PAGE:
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Jennifer Schmidt


  • Woman using a laptop computer in darkness with her hands illuminated by the computer screen isolated on black background
    Hidden Brain

    Close Enough: The Lure of Living Through Others

    A silver lining of social distancing: you may have more time and space to pursue the projects you've bookmarked on your web browser. Whether your goal is to build a barn door or to update your makeup routine, online tutorials have made it easier than ever to bring the world into your living room or kitchen or bedroom. But a curious thing can happen when we watch experts doing expert things. This week, we explore the dangers and the delights of vicarious living, with a favorite episode from 2019.

  • John Moore/Getty Images
    Hidden Brain

    Panic In The Street: How Psychology Shaped The Response To An Epidemic

    It sounds like a movie plot: police discover the body of a young man who's been murdered. The body tests positive for a deadly infectious disease. Authorities trace the killing to a gang. They race to find the gang members, who may also be incubating the virus. This week on Hidden Brain, we revisit our 2016 story about disease, panic, and how a public health team used psychology to confront an epidemic.

  • caption: In the mid-1940s, Riley Shepard was a rising talent as a singer. But he bounced from one music label to another, and never achieved stardom.
    Hidden Brain

    The Cowboy Philosopher: A Tale Of Obsession, Scams, And Family

    In 2009, an old man died in a California nursing home. His obituary included not just his given name, but a long list of the pseudonyms he'd been known to use. In this episode, which we originally released in 2019, we trace the life of Riley Shepard, a hillbilly musician, writer, small-time con man and, perhaps, a genius.

  • caption: "Hang in there," Dr. Levy tells his new medical students. "This is going to work."
    Hidden Brain

    When Things Click: The Power Of Judgment-Free Learning

    There can be a lot of psychological noise involved in teaching. But what it we replaced all that mental clutter...with a click? This week, we bring you a 2018 episode exploring an innovative idea about how we learn. It will take us from a dolphin exhibit in Hawaii to a top teaching hospital in New York. It's about a method to quiet the noise that can turn learning into a minefield of misery.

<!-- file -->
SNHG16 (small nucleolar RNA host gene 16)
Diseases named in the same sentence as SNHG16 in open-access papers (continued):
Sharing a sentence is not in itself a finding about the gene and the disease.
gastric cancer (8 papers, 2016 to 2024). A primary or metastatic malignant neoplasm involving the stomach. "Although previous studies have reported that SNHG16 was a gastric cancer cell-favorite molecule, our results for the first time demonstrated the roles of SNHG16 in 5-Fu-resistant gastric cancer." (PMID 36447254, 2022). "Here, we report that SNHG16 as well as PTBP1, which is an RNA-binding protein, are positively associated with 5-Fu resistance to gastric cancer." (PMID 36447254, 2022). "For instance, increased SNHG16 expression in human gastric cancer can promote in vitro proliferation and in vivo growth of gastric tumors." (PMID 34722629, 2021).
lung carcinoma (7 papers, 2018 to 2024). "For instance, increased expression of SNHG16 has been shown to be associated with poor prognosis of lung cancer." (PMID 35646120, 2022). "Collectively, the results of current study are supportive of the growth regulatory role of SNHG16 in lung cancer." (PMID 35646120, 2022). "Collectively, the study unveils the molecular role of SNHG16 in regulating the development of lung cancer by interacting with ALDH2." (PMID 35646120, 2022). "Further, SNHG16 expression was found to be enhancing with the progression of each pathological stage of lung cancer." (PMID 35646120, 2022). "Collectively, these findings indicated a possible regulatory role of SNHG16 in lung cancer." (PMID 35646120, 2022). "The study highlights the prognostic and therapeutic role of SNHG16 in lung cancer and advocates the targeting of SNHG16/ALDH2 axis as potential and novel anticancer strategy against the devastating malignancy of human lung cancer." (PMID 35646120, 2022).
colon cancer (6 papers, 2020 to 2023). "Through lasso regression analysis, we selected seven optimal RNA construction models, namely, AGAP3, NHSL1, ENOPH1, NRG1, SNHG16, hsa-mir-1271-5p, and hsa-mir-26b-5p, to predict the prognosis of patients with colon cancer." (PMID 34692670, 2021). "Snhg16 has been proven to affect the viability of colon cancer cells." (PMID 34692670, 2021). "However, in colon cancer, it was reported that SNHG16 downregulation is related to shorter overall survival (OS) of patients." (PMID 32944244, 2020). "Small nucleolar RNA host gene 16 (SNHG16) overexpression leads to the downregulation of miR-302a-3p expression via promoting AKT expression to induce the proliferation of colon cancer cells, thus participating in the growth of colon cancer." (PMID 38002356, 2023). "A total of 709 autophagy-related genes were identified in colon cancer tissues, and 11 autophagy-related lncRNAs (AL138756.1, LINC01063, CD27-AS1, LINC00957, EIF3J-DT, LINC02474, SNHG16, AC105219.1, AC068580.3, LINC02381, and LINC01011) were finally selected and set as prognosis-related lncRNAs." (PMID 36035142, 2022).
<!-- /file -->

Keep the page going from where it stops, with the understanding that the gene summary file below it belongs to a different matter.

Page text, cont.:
• Anthropologist Bill Maurer says the dollar bill remains one of the most ubiquitous forms of mass media in the United States.
    Hidden Brain

    Emotional Currency: How Money Shapes Human Relationships

    What's the point of money? The answer might seem obvious: we need it to get paid for our work, and to buy the things we need. But there's also a deeper way to look at the role of money in our lives. This week we explore an anthropologist's take on the origin story of money. What if the cash and coins we carry are not just tools for transactions, but manifestations of human relationships?

  • CHICAGO, IL - JULY 06: A teenage boy grieves next to a makeshift memorial at the site where Ashley Hardmon was shot and killed on July 4, 2013 in Chicago, Illinois. (Photo by Scott Olson/Getty Images)
    Hidden Brain

    On The Knife's Edge: Using Therapy To Address Violence Among Teens

    What would drive someone to take another person's life? When researchers at the University of Chicago asked that question, the answer was a laundry list of slights: a stolen jacket, or a carelessly lobbed insult. It made them wonder whether crime rates could be driven down by teaching young men to pause, take a deep breath, and think before they act. In this 2017 episode, we go inside a program that teaches Chicago teens to do just that. We also explore what research has found about whether this approach actually works.

  • Conceptual illustration of a distorted girl's face depicting anxiety, rage, and fear.
    Hidden Brain

    In The Heat Of The Moment: How Intense Emotions Transform Us

    In a fit of anger or in the grip of fear, many of us make decisions that we never would have anticipated. This week, we look at situations that make us strangers to ourselves — and why it's so difficult to remember what these "hot states" feel like once the moment is over.

  • caption: Envy is a useful tool for social comparison. But sometimes, it can lead us to wicked places.
    Hidden Brain

    Feeding the Green-Eyed Monster: What Happens When Envy Turns Ugly

    Envy is one of the most unpleasant of all human emotions. It also turns out to be one of the most difficult for researchers to study. And yet, there's mounting evidence that envy is a powerful motivator. This week, we explore an emotion that can inspire us to become better people — or to commit unspeakable acts.

  • caption: Stephanie Rinka in her beach wheelchair at Fort Fisher State Recreation Area, North Carolina.
    Hidden Brain

    The Ventilator: Life, Death And The Choices We Make At The End

    Many of us believe we know how we'd choose to die. We have a sense of how we'd respond to a diagnosis of an incurable illness. This week, we have the story of one family's decades-long conversation about dying. What they found is that the people we are when death is far in the distance may not be the people we become when death is near.